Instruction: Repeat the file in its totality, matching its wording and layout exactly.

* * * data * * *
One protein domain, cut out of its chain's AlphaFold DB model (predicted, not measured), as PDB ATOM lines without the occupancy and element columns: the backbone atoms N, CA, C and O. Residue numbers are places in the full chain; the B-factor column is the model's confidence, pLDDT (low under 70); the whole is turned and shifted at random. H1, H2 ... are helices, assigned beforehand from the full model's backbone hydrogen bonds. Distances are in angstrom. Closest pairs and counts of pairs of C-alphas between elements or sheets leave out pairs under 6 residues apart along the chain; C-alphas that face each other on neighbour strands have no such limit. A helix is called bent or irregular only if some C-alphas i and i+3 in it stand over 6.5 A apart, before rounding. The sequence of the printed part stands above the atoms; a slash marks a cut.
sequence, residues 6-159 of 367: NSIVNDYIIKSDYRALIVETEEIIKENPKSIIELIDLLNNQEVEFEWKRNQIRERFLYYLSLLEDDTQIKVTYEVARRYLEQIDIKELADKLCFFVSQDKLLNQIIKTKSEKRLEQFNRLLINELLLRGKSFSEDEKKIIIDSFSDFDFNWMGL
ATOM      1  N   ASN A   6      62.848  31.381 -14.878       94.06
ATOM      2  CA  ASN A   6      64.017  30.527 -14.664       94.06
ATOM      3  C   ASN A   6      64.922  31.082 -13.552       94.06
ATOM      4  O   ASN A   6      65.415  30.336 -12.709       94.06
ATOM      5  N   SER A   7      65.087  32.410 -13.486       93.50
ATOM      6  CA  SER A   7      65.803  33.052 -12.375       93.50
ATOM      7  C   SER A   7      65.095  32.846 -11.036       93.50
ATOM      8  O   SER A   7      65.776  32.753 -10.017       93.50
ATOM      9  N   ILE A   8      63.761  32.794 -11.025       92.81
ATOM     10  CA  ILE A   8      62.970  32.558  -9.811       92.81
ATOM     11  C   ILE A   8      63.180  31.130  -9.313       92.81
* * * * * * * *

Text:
One protein domain, cut out of its chain's AlphaFold DB model (predicted, not measured), as PDB ATOM lines without the occupancy and element columns: the backbone atoms N, CA, C and O. Residue numbers are places in the full chain; the B-factor column is the model's confidence, pLDDT (low under 70); the whole is turned and shifted at random. H1, H2 ... are helices, assigned beforehand from the full model's backbone hydrogen bonds. Distances are in angstrom. Closest pairs and counts of pairs of C-alphas between elements or sheets leave out pairs under 6 residues apart along the chain; C-alphas that face each other on neighbour strands have no such limit. A helix is called bent or irregular only if some C-alphas i and i+3 in it stand over 6.5 A apart, before rounding. The sequence of the printed part stands above the atoms; a slash marks a cut.
sequence, residues 6-159 of 367: NSIVNDYIIKSDYRALIVETEEIIKENPKSIIELIDLLNNQEVEFEWKRNQIRERFLYYLSLLEDDTQIKVTYEVARRYLEQIDIKELADKLCFFVSQDKLLNQIIKTKSEKRLEQFNRLLINELLLRGKSFSEDEKKIIIDSFSDFDFNWMGL
ATOM      1  N   ASN A   6      62.848  31.381 -14.878       94.06
ATOM      2  CA  ASN A   6      64.017  30.527 -14.664       94.06
ATOM      3  C   ASN A   6      64.922  31.082 -13.552       94.06
ATOM      4  O   ASN A   6      65.415  30.336 -12.709       94.06
ATOM      5  N   SER A   7      65.087  32.410 -13.486       93.50
ATOM      6  CA  SER A   7      65.803  33.052 -12.375       93.50
ATOM      7  C   SER A   7      65.095  32.846 -11.036       93.50
ATOM      8  O   SER A   7      65.776  32.753 -10.017       93.50
ATOM      9  N   ILE A   8      63.761  32.794 -11.025       92.81
ATOM     10  CA  ILE A   8      62.970  32.558  -9.811       92.81
ATOM     11  C   ILE A   8      63.180  31.130  -9.313       92.81